The depths of winter can be one of the most demanding times of year for your garden. There are heavy frosts, powerful winds, and potentially torrential precipitation that can wreak havoc on your carefully tended garden. In this article, we’re going to take a look at some of the ways in which you can take preventative measures to ensure that your garden (plants, trees and your lawn more specifically) arrives into spring relatively unscathed.


Frost is particularly unwelcome for those who enjoy more delicate flowers, but it’s a problem for many different varieties of plant, so most gardeners will need to pay attention to this section. It’s worth noting at this stage that some plants react differently to frosts than others. On the one hand you’ll have annuals that simply cannot withstand a frost at all, and on the other you’ll have root-hardy perennials that may die back as the result of frost, but which will return from the root. Of course, many plants that are suited to the British weather can survive a frost entirely intact, though they generally enter a more dormant state.

There are actually several different types of frost too - it’s a catch-all term that refers to several different freezing symptoms. The most commonly recognisable is hoarfrost, which is the visible ice crystals that often dust a garden, and the result of water vapour in the air. There’s also rime, which is essentially when water freezes onto a plant - this commonly happens from dew or fog. Finally, blackfrost is another one to be aware of - this is when the freezing temperatures themselves cause damage to the structure of a plant.

If it looks like frost is approaching, which doesn’t necessarily happen constantly throughout midwinter, then there are steps that you can take. They include the following:

  • Small planted plants and trees that you know will be vulnerable to frosts can be covered up with a blanket, or if small enough, even a small bucket or plant pot. There are actually sheets that you can buy specifically for this purpose, which might be ideal if you have a cherished fruit tree. Very small shoots can also be covered temporarily with an insulating layer of mulch.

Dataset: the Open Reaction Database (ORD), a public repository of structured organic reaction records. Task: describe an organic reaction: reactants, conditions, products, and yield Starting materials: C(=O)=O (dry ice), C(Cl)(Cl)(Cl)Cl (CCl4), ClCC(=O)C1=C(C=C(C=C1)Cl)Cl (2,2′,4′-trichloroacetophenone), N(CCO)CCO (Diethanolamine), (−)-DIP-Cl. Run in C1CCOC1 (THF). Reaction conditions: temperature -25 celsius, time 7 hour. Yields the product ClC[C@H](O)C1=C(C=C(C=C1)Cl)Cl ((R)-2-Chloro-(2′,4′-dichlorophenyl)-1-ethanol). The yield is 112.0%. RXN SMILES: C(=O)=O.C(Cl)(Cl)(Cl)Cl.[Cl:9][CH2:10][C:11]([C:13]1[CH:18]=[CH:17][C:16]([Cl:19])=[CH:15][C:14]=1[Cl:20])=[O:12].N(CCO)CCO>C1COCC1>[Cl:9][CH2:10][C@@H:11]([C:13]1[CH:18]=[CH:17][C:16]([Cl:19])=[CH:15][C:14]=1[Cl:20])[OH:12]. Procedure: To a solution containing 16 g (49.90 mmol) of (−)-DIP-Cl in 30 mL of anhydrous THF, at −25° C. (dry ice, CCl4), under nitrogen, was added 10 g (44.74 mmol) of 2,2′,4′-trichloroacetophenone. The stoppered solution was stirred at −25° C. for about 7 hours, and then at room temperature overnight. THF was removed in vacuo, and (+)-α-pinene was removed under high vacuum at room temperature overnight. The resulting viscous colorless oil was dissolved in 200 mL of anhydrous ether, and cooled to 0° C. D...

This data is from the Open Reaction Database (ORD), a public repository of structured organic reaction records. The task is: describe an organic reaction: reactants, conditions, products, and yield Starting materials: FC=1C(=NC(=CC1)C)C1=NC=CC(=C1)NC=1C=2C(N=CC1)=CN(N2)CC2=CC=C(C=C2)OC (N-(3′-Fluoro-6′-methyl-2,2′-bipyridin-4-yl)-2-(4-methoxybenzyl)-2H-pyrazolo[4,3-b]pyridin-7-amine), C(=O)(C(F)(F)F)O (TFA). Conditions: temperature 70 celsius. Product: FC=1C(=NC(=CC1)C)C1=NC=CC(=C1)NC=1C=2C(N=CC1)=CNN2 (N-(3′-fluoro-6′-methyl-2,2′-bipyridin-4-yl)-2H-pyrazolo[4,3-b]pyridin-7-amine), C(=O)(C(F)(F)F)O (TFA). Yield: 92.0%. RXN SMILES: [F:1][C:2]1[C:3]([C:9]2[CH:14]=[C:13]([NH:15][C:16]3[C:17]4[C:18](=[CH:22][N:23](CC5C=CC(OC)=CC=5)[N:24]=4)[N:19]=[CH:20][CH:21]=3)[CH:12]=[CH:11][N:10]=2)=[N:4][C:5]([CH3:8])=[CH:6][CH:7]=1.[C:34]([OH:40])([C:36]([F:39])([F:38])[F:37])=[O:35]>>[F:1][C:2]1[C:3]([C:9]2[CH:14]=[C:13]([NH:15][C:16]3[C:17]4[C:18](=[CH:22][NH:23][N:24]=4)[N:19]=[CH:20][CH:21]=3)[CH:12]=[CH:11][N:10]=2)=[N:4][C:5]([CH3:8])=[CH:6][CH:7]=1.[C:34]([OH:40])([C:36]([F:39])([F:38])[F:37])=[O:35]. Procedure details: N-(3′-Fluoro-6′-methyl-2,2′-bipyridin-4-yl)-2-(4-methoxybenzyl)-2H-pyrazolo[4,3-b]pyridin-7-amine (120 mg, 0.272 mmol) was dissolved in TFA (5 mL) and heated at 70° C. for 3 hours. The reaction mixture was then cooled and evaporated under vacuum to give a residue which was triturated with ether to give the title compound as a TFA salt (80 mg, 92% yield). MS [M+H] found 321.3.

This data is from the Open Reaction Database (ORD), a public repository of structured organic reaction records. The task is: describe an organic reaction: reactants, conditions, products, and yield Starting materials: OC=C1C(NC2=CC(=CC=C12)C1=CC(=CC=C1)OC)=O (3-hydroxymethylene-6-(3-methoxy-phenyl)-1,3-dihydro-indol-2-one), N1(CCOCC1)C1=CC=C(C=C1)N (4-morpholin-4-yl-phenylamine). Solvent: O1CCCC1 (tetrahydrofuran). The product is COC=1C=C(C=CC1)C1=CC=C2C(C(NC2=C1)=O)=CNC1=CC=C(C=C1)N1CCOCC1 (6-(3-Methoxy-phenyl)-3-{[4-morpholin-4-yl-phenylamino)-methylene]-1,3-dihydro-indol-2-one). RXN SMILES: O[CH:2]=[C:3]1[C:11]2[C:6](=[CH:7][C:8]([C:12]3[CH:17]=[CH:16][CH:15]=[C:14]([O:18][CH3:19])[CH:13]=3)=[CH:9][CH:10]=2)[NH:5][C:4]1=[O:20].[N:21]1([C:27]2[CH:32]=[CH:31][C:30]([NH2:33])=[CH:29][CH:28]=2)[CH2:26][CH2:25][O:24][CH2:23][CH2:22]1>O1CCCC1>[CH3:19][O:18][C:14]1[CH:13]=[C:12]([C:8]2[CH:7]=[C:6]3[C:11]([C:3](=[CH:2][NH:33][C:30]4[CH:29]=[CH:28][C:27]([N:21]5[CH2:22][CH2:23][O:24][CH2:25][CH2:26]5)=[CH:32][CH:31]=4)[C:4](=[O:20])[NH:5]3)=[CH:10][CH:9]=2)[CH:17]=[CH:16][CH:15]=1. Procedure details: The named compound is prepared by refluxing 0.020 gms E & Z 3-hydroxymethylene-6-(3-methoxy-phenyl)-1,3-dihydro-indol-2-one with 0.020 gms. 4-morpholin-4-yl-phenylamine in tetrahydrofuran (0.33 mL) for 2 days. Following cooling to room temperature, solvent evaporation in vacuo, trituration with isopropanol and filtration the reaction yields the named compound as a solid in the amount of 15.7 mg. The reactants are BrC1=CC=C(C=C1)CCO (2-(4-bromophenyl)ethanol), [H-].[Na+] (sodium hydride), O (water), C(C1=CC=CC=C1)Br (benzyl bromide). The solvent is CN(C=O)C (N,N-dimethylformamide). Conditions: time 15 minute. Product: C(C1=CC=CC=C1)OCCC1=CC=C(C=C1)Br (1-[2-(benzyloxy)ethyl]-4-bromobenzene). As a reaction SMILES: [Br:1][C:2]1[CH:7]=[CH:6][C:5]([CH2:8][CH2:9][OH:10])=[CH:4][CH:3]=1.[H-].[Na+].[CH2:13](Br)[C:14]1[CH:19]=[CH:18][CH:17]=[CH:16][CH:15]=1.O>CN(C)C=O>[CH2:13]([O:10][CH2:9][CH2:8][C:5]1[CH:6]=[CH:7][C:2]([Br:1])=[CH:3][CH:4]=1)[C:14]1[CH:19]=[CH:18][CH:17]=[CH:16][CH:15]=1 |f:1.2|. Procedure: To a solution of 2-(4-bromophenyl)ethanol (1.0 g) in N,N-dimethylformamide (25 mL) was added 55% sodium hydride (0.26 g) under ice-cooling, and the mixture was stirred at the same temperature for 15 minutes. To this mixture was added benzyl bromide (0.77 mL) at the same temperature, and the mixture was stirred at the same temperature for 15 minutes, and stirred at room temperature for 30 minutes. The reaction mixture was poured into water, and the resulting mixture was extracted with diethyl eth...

• If you have potted plants that are at risk from frost and freezing temperatures, then you should bring these inside if you can - it’s more effective than covering them up. Similarly, vulnerable bulbs are better dug up and brought in than left to the elements.

  • Despite water’s propensity to freeze while in the garden, it is actually a very good idea to make sure that everything in it is well-watered. Desiccation can be a problem when the weather is cold but dry, and additional water in the soil and the plant itself can be an insulating factor.

The last bullet point leads us nicely onto the next midwinter risk for plants, which is the wind. Wind scorch in particular is a nasty affliction, which arises as the result of consistently strong winds, low temperatures, and a dry atmosphere. It often affects smaller trees and shrubbery. As the wind moves quickly past the plant’s leaves, it draws moisture from them, and then the dryness of the soil means that this moisture cannot be replaced quickly enough, causing cell death, and ultimately leaves to brown and die. In addition to this, wind can cause physical damage, such as removing leaves, breaking branches and even uprooting smaller plants.

The solution to both of these issues is to attempt to shield your plants from excessive wind. This can be done firstly by being proactive and planting particularly vulnerable plants beside fences, or under the shelter of larger bushes and trees. If you’ve not done this, and can see that some of your shrubbery is taking a beating from the wind, then you can potentially use windbreaks and other similar screenings to make sure that the wind doesn’t fully make it through.

January is the wettest month of the year, which means that waterlogging can sometimes become a problem. When the ground becomes saturated with water, air penetration in the soil is very poor, which leads to anaerobic conditions. This can damage a great many plants that are suited to Britain’s average conditions. Unfortunately, there is little you can do to fix a waterlogged planting area - it’s all about prevention.